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People in Germany who intend to die by suicide are not legally entitled to buy drugs to do so, a court has ruled. Three people suffering from serious incurable diseases requested access to the restricted medicines.
Harald Mayer, who suffers from multiple sclerosis, request permission to get access to a lethal medication
A court in the German city of Münster ruled on Wednesday that seriously ill people do not have the right to acquire medication that would allow them to end their lives.
The decision was the result of a case in which three chronically ill people requested special permission from the Federal Institute for Drugs and Medical Devices (BfArM) to be allowed to buy the drugs needed to die by suicide.
The regional higher administrative court said the institute was not "obliged to allow seriously ill people who have decided to commit suicide the purchase" of lethal drugs for this purpose.
The ruling added that it is up to a democratically elected government to change the law on acquiring lethal drugs, but that in the meantime such a practice would remain illegal.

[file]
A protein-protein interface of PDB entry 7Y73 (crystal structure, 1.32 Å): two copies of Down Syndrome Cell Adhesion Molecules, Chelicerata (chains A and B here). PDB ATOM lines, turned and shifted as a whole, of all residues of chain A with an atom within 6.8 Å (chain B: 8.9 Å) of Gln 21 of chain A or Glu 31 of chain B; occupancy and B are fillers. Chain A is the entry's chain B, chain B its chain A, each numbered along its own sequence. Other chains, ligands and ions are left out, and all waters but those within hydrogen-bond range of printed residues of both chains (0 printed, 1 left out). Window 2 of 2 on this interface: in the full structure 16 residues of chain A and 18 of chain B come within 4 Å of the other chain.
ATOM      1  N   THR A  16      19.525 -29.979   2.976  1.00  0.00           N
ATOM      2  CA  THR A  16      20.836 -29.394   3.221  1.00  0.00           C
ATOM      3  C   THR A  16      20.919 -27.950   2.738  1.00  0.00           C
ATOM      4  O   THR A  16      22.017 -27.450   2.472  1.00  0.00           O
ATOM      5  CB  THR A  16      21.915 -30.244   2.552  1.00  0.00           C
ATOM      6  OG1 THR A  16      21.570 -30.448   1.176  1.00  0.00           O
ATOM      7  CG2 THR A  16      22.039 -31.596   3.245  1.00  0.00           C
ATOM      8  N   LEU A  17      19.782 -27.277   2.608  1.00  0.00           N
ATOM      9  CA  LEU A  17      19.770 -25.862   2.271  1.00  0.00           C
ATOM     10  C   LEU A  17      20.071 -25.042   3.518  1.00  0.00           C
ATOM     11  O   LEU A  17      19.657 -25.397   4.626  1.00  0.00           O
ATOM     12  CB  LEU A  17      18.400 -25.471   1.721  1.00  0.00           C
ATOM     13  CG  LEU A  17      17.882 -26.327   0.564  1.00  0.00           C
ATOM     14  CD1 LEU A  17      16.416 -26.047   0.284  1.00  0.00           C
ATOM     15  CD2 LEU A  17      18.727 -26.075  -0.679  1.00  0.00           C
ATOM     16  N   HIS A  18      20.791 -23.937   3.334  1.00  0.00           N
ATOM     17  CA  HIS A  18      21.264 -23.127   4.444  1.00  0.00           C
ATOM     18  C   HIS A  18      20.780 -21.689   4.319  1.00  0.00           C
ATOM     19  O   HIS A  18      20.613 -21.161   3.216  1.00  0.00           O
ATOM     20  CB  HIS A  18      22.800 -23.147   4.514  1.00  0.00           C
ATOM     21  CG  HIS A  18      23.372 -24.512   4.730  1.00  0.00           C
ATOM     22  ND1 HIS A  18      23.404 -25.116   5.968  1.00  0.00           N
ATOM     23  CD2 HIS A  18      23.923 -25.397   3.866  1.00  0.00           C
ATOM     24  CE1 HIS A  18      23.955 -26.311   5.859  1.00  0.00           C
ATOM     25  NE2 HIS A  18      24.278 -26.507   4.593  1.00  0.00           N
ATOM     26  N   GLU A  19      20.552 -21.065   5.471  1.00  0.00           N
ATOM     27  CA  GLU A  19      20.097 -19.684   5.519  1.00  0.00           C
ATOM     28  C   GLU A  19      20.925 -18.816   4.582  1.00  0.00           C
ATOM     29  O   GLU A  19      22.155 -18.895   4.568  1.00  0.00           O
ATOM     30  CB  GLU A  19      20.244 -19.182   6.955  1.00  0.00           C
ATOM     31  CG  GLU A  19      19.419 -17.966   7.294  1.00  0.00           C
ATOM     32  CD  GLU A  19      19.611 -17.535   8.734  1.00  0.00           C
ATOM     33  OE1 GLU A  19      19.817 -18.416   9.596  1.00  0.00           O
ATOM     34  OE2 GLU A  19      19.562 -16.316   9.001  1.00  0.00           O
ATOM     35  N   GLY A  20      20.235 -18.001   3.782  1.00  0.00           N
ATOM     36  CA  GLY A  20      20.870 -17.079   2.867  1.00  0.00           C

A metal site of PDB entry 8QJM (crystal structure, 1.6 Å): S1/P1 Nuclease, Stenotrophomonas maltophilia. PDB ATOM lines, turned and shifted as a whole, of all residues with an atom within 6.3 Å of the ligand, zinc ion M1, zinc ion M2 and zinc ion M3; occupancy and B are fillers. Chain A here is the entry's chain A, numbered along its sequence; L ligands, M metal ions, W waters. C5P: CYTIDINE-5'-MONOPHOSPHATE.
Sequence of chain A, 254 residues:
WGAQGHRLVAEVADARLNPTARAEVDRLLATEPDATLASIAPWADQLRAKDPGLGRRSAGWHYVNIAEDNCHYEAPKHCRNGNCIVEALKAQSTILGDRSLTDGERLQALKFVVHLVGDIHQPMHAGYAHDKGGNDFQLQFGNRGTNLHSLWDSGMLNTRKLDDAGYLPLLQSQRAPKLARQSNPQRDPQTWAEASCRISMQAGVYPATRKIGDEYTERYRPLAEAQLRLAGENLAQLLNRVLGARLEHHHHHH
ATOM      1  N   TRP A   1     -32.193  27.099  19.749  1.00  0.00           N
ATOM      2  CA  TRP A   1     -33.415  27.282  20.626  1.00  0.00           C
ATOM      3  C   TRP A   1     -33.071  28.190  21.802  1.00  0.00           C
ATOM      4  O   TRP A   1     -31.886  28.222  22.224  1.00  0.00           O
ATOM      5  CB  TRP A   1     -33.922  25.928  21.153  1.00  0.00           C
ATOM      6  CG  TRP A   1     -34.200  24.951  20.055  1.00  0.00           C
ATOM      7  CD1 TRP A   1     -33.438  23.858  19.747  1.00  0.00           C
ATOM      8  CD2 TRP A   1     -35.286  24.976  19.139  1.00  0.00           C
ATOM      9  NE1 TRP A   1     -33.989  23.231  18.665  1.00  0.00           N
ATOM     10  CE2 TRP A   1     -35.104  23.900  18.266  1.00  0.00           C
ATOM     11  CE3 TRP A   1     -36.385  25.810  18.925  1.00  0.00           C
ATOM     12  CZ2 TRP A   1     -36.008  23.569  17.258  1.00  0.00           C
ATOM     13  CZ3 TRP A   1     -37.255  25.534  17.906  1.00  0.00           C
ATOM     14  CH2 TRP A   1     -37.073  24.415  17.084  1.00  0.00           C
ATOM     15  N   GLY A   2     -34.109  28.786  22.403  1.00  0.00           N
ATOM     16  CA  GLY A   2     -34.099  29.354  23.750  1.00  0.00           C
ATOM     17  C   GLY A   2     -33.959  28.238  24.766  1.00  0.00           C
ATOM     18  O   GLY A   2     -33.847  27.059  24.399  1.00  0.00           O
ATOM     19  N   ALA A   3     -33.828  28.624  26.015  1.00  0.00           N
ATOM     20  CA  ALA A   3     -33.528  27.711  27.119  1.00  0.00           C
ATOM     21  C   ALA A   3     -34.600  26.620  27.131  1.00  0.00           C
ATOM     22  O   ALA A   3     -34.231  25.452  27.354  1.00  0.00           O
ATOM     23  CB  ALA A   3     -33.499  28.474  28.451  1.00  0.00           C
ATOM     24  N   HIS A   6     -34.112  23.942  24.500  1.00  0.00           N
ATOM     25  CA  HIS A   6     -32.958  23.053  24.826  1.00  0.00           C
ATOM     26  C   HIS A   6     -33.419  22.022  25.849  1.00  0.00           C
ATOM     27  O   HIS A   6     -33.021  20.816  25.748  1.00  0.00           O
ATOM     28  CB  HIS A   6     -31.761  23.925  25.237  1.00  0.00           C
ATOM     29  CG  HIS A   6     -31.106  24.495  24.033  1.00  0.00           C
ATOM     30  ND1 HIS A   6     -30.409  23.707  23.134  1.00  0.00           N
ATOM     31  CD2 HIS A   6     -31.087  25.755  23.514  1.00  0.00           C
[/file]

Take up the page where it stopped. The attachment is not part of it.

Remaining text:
Three plaintiffs had requested special permission from BfArM. Only one, a 51-year-old who has been suffering from multiple sclerosis for over 20 years, was in court on Wednesday.
The other two have cancer and another severe mental condition. BfArM, with its headquarters in the western city of Bonn, has so far rejected 225 requests for suicide-assisting medication, according to Catholic news agency KNA.
Germany's Constitutional Court overturned a law two years ago that had strictly outlawed assisting those seeking to end their lives. However, the law banning access to lethal medication remains unchanged.
BfArM may only grant special medication permissions that "serve to cure or alleviate illnesses or pathological complaints," the ruling said. A permit "aimed at using narcotics for suicide does not serve to ensure the necessary medical care."
The court's ruling emphasized that people in Germany who want to end their lives still have access to a variety of options. It explained that there are doctors who will prescribe medications with lethal effects as well as other forms of supportive treatment.
A spokesperson for the German Health Ministry had said earlier in the day that the court's decision would play a role in any debate in the Bundestag over new rules regarding assisted suicide.
The German Foundation for the Protection of Patients welcomed the court's decision.
"It is good that lawmakers cannot be forced to soften the clear prohibition of the provision of lethal agents," said the foundation's head, Eugen Brysch.
If you are suffering from serious emotional strain or suicidal thoughts, do not hesitate to seek professional help. You can find information on where to find such help, no matter where you live in the world, at this website: https://www.befrienders.org/.
ab/sms (AFP, dpa, KNA, EPD)